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How many objectives can you put into a statement??

(65 Posts)
claw2 Wed 08-May-13 20:29:43

Just re-writing the draft statement and i wondered how many objectives you have in your statement?

Can you have too many?

messmonster Wed 08-May-13 20:38:07

My DDs has 8 long-term objectives for these areas:

access the curriculum, develop cognitive abilities, attention and listening, receptive and expressive lang, social communication, gross and fine motor, self-care and awareness of danger/risks

messmonster Wed 08-May-13 20:39:04

Sorry posted too soon smile. No idea if there's an ideal number, my DDs represent the overall areas identified in the reports and in Part 2.

StarlightMcKenzie Wed 08-May-13 21:30:00

To be honest, this is the one place where wooly and broad generic is good.

Part 2 needs to be tight and accurate, part 3 needs to be quantifed and specified, but the objectives need to be wooly as feck.

This is because you need to be able to say they are not met at a future date if/when a LA tries to cease to maintain the statement. If the objectives were not too clear, and there is plenty of room for interpretation, you have a better chance of keeping it.

StarlightMcKenzie Wed 08-May-13 21:32:52

So 3 of the objectives can just be generic ASD triad ones.

i.e. to improve ds' social interaction blah blah blah.

Then one for OT

to improve sensory blah

Then one for SALT

Then one for anxiety.

StarlightMcKenzie Wed 08-May-13 21:33:52

First line of statement - no 'ds is a lovely boy crap' but

'ds is a cognitively able boy'.

The FIRST line might be the only one that gets read and sets the expectations of the providers.

claw2 Wed 08-May-13 21:35:06

Thanks Messmonster

This is what i have so far, which i have worded badly, but bearing in mind i have never seen a statement before, i hope i am on the right track.

To help ds understand his work more effectively and reduce his fear of failure and ‘getting things wrong’

To develop ds view of himself as an effective, independent, successful learning and help him manage his anxiety more effectively

To develop ds’s social communication skills to enable him to understand his work more efficiently

To develop ds's social use of language so as be able to engage with peers in a more rewarding and effective way.

To help ds to manage his anxieties more effectively and gain a better understanding of his feelings and how to communicate his needs to others.

To develop ds’s ability to overcome his needs associated with sensory processing

To develop ds’s ability to overcome his needs associated with sensory processing, in particular with feeding

To develop ds's fine motor skills and refine his handwriting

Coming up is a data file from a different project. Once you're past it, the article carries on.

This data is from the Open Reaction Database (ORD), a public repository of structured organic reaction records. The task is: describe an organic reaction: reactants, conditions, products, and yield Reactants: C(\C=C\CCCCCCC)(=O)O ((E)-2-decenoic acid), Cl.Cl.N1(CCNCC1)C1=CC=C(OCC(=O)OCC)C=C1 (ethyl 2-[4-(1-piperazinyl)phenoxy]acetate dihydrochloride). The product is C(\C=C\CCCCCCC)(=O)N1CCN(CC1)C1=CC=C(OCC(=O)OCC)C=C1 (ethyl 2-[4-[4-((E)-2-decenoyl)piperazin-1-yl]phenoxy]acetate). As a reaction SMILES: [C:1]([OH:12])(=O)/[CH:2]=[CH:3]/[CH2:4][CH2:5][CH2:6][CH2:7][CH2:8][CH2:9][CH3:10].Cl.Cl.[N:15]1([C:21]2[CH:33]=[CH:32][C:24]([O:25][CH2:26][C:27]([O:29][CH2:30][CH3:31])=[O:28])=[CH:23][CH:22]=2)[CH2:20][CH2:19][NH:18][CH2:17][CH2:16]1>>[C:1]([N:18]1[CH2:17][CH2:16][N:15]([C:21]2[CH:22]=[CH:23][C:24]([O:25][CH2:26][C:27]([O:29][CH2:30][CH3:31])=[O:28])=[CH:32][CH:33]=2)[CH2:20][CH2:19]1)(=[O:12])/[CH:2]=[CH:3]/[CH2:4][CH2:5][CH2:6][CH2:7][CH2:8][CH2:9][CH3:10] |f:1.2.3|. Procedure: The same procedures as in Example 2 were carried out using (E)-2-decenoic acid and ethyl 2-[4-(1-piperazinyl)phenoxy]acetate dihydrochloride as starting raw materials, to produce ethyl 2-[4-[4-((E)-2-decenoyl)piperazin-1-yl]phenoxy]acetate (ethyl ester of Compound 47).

To help ds with his dressing and soiling

How do these sound?

StarlightMcKenzie Wed 08-May-13 21:36:59

They sound fine claw

I would'nt use 'to help' or 'to develop' though. I'd just say 'for ds to overcome x'.

I know it feels important, but the obectives aren't really.

claw2 Wed 08-May-13 21:44:01

Ok cheers Star, i will replace the wording. i spoke to the LA today and asked them to send me a copy of the draft statement so i could make amendments online, apparently they cant for 'security' reasons. I already know that they can, after what has been said on here!

However, there is literally nothing in the draft, that is worth keeping. Part 2 is just 7 pages of them quoting positives from reports. Part 3 isnt any better with access to etc, etc.

So i might as well just start the whole thing over myself.

StarlightMcKenzie Wed 08-May-13 21:56:35

Tell them to send it with a fecking password ffs. How do you think they sent it to each other?

Did you put the request in email?

If not, email them and tell the idiots to clarify this. My LA were shit but even I got an electronic copy of the statement.

StarlightMcKenzie Wed 08-May-13 21:57:32

Oh if you're okay with it then do, but tbh I would still do the email as it shows them to be liars if you need to in the future.

claw2 Wed 08-May-13 22:05:07

Yep i requested via email, got fed up of waiting on a reply, so phoned them today. Bearing in mind my response to the draft is due like NOW. They are obviously just wasting time. I asked that she put that in writing to me and she is going to check with her manager and get back to me. Apparently they have never had anyone request this before.

I already had a plan b and sent a response anyhow. I now have a bit more time to re-write the whole statement.

Apparently they want to arrange a meeting with me. She kept repeating that the 'panel' had already agreed to fund the indi school, as though i should be grateful and just accept what i have.

StarlightMcKenzie Wed 08-May-13 22:09:32

If you meet, it resets the 15 days.

Sometimes meetings are used as stalling steps.

She has to ask her manager to write an email confirming what she told you on the phone? hmm. If she isn't sure enough of the information she is conveying to put it in writing then the silly bint shouldn't be saying it on the phone either.

claw2 Wed 08-May-13 23:12:33

Well she was saying after recieving my response, they will request a meeting with me to discuss changes. That they will be agreeing to fund assessment at the school etc, etc.

But as you say, she doesnt seem too sure of the info she gives out. Either way i just knocked together a response, pointing out the severe inaccuracies and asking for it to be quantified and include experts recommendations etc, etc and sent it for now.